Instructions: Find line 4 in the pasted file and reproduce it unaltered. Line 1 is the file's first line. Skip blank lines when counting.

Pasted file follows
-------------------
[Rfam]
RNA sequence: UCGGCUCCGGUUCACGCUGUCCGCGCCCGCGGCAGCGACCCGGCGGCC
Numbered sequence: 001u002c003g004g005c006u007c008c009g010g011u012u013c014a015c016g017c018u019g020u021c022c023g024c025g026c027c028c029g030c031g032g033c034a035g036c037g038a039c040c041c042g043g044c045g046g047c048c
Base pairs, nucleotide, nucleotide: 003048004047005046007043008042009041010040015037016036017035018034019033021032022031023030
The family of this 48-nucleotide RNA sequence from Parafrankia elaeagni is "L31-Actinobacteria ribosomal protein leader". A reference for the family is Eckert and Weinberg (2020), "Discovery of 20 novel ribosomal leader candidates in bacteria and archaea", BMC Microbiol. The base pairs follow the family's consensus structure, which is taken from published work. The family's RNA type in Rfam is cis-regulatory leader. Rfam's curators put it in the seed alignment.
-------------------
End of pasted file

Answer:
Base pairs, nucleotide, nucleotide: 003048004047005046007043008042009041010040015037016036017035018034019033021032022031023030